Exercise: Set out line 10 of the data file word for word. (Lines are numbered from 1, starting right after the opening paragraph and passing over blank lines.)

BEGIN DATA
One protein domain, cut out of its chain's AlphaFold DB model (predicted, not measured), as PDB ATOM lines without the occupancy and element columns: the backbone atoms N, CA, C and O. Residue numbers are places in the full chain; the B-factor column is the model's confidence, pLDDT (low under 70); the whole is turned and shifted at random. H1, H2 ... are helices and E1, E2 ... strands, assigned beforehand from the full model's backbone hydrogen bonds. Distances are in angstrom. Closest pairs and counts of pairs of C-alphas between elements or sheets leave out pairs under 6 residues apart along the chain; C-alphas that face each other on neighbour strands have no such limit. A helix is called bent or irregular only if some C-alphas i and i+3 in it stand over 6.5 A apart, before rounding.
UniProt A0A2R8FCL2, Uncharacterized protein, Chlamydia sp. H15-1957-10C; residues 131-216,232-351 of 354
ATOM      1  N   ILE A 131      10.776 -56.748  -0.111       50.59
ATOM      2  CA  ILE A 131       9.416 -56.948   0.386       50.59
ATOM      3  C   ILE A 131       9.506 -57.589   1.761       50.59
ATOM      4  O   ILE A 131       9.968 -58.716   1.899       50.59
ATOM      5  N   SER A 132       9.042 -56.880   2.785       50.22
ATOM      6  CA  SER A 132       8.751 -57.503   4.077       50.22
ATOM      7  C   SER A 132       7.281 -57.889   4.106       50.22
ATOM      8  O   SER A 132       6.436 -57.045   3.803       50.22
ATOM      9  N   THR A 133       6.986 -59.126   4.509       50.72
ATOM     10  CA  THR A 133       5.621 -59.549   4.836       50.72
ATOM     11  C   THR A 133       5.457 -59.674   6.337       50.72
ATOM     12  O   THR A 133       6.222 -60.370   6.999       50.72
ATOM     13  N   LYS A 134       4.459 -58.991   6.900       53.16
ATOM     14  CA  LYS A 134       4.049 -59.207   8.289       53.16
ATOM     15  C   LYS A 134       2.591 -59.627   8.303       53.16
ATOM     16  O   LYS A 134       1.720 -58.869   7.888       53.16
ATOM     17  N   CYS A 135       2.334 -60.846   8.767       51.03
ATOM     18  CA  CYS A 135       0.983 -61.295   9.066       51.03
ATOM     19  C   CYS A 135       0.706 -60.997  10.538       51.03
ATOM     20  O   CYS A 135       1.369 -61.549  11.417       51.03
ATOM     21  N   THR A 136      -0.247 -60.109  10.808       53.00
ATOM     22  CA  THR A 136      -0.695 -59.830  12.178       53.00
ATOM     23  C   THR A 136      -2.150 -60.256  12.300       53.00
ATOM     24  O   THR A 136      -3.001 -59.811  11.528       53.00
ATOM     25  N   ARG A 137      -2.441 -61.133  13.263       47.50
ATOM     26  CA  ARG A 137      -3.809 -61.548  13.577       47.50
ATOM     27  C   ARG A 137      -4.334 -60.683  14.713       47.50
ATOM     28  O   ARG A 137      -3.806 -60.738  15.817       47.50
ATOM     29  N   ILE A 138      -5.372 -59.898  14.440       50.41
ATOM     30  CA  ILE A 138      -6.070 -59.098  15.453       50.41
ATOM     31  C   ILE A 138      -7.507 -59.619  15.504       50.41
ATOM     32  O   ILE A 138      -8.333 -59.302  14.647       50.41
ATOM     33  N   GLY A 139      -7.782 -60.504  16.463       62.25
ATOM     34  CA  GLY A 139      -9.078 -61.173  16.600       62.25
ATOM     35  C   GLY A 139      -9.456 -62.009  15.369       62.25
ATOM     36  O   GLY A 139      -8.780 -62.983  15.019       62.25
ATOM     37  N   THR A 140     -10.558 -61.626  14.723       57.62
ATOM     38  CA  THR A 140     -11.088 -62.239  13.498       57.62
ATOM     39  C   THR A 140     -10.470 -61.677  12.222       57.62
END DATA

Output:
ATOM      9  N   THR A 133       6.986 -59.126   4.509       50.72